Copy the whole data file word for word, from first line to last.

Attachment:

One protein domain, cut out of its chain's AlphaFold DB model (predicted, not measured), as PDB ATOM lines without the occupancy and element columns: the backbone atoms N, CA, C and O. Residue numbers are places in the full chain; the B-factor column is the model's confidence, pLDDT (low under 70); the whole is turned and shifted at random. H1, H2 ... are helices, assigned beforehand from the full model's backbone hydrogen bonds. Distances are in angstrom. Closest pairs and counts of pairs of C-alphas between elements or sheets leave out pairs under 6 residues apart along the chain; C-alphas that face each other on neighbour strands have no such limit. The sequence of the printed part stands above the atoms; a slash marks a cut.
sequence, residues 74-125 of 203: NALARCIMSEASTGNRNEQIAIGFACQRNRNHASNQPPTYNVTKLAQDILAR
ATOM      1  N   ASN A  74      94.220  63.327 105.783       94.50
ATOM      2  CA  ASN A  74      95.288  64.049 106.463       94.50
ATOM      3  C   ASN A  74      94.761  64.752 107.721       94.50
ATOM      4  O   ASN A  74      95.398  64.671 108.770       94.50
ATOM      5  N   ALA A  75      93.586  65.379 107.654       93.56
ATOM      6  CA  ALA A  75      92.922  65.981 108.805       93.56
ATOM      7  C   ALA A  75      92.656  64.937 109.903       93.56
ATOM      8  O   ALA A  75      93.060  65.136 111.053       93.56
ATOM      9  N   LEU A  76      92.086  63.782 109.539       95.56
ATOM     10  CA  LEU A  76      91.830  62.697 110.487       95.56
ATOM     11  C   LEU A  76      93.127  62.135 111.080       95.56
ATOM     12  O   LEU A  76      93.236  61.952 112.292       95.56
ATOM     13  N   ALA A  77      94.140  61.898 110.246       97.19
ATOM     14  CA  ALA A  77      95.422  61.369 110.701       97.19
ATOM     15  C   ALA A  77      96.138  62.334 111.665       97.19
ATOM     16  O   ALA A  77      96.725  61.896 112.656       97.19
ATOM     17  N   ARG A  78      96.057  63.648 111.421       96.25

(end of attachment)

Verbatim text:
One protein domain, cut out of its chain's AlphaFold DB model (predicted, not measured), as PDB ATOM lines without the occupancy and element columns: the backbone atoms N, CA, C and O. Residue numbers are places in the full chain; the B-factor column is the model's confidence, pLDDT (low under 70); the whole is turned and shifted at random. H1, H2 ... are helices, assigned beforehand from the full model's backbone hydrogen bonds. Distances are in angstrom. Closest pairs and counts of pairs of C-alphas between elements or sheets leave out pairs under 6 residues apart along the chain; C-alphas that face each other on neighbour strands have no such limit. The sequence of the printed part stands above the atoms; a slash marks a cut.
sequence, residues 74-125 of 203: NALARCIMSEASTGNRNEQIAIGFACQRNRNHASNQPPTYNVTKLAQDILAR
ATOM      1  N   ASN A  74      94.220  63.327 105.783       94.50
ATOM      2  CA  ASN A  74      95.288  64.049 106.463       94.50
ATOM      3  C   ASN A  74      94.761  64.752 107.721       94.50
ATOM      4  O   ASN A  74      95.398  64.671 108.770       94.50
ATOM      5  N   ALA A  75      93.586  65.379 107.654       93.56
ATOM      6  CA  ALA A  75      92.922  65.981 108.805       93.56
ATOM      7  C   ALA A  75      92.656  64.937 109.903       93.56
ATOM      8  O   ALA A  75      93.060  65.136 111.053       93.56
ATOM      9  N   LEU A  76      92.086  63.782 109.539       95.56
ATOM     10  CA  LEU A  76      91.830  62.697 110.487       95.56
ATOM     11  C   LEU A  76      93.127  62.135 111.080       95.56
ATOM     12  O   LEU A  76      93.236  61.952 112.292       95.56
ATOM     13  N   ALA A  77      94.140  61.898 110.246       97.19
ATOM     14  CA  ALA A  77      95.422  61.369 110.701       97.19
ATOM     15  C   ALA A  77      96.138  62.334 111.665       97.19
ATOM     16  O   ALA A  77      96.725  61.896 112.656       97.19
ATOM     17  N   ARG A  78      96.057  63.648 111.421       96.25